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Nutraceutical and pharmaceutical cocktails did not preserve diaphragm muscle function or reduce muscle damage in D2-mdx mice

Experimental Physiology

April 8, 2020

Spaulding, H.R.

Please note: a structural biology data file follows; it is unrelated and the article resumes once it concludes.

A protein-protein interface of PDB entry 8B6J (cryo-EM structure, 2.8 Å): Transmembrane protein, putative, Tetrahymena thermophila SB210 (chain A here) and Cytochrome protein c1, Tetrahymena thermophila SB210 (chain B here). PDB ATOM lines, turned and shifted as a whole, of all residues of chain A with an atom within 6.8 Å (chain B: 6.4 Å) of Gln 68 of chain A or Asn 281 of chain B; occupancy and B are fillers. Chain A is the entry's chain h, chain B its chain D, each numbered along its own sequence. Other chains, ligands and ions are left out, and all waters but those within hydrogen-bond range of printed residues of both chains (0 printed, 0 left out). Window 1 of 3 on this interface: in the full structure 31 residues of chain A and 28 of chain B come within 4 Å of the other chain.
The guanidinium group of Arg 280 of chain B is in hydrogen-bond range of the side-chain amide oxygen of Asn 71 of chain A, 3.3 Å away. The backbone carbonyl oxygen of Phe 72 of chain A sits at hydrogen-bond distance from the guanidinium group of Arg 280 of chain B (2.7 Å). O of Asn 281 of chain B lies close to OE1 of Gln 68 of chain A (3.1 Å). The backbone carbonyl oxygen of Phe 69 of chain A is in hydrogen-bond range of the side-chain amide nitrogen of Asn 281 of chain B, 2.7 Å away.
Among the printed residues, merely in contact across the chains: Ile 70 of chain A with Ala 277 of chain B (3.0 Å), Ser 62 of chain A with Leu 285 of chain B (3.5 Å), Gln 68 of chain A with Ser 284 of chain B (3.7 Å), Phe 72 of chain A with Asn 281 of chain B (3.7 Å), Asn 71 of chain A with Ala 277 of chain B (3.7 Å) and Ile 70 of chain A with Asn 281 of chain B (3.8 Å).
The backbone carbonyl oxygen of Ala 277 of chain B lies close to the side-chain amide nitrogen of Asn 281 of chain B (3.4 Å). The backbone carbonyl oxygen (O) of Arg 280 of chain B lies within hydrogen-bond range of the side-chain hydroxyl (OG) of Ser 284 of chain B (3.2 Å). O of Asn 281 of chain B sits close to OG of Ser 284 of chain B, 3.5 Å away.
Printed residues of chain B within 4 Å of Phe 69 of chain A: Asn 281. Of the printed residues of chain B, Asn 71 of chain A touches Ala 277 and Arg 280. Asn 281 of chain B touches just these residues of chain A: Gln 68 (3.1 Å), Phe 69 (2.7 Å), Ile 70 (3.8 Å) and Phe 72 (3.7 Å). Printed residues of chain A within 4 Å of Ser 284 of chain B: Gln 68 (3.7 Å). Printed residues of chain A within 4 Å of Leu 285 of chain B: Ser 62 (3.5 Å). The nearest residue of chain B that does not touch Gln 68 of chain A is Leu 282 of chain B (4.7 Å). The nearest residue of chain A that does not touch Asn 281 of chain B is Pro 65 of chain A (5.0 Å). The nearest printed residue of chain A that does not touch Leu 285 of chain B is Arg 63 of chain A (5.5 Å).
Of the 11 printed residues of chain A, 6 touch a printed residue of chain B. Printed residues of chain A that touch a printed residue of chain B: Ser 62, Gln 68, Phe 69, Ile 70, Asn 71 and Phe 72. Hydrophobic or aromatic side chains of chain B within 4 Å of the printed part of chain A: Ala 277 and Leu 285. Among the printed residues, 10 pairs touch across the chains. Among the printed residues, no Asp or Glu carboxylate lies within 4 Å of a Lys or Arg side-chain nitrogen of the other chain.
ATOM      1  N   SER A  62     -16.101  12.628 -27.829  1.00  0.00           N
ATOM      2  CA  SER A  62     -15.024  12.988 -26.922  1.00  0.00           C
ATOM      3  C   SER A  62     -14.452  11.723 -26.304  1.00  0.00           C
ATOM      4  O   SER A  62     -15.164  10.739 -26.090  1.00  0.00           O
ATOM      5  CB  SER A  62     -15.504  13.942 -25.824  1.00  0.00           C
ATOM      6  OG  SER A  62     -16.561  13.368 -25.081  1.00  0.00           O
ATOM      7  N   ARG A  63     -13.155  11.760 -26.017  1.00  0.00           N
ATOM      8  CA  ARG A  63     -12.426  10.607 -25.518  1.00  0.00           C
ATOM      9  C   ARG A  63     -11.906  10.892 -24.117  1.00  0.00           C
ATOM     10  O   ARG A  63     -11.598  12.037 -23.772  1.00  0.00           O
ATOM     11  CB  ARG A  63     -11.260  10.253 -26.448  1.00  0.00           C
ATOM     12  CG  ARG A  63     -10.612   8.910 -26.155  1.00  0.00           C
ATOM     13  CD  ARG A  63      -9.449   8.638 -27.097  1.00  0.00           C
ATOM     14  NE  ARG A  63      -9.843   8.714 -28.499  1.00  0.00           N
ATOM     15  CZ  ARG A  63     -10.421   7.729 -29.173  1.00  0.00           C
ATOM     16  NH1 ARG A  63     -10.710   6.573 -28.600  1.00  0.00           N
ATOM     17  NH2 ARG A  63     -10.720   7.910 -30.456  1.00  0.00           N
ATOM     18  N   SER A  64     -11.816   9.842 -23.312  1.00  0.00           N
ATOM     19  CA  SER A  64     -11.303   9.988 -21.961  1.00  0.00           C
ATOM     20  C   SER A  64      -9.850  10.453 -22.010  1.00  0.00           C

Duchenne muscular dystrophy is characterized by the absence of dystrophin protein and causes muscle weakness and muscle injury, culminating in respiratory failure and cardiomyopathy. Quercetin transiently improved respiratory function but failed to maintain long-term therapeutic benefits in mdx mice. In this study, we combined quercetin with nicotinamide riboside (NR), lisinopril and prednisolone to assess the efficacy of quercetin-based cocktails. We hypothesized that quercetin, NR and lisinopril independently would improve respiratory function and decrease diaphragmatic injury and when combined would have additive effects. To address this hypothesis, in vivo respiratory function, in vitro diaphragmatic function and histological injury were assessed in DBA (healthy), D2-mdx (dystrophic) and D2-mdx mice treated with combinations of quercetin, NR and lisinopril from 4 to 11 months of age. Respiratory function, assessed using whole-body plethysmography, was largely similar between healthy and dystrophin-deficient mice. Diaphragm specific tension was decreased by ∼50% in dystrophic mice compared with healthy mice (P < 0.05), but fatigue resistance was similar between groups. Contractile area was decreased by ∼10% (P < 0.05) and fibrotic area increased from 3.5% in healthy diaphragms to 27% (P < 0.05) in dystrophic diaphragms. Contrary to expectations, these functional and histological parameters of disease were not offset by any intervention. These data suggest that quercetin, NR and lisinopril, independently and in combination, did not prevent diaphragmatic injury or preserve respiratory function.

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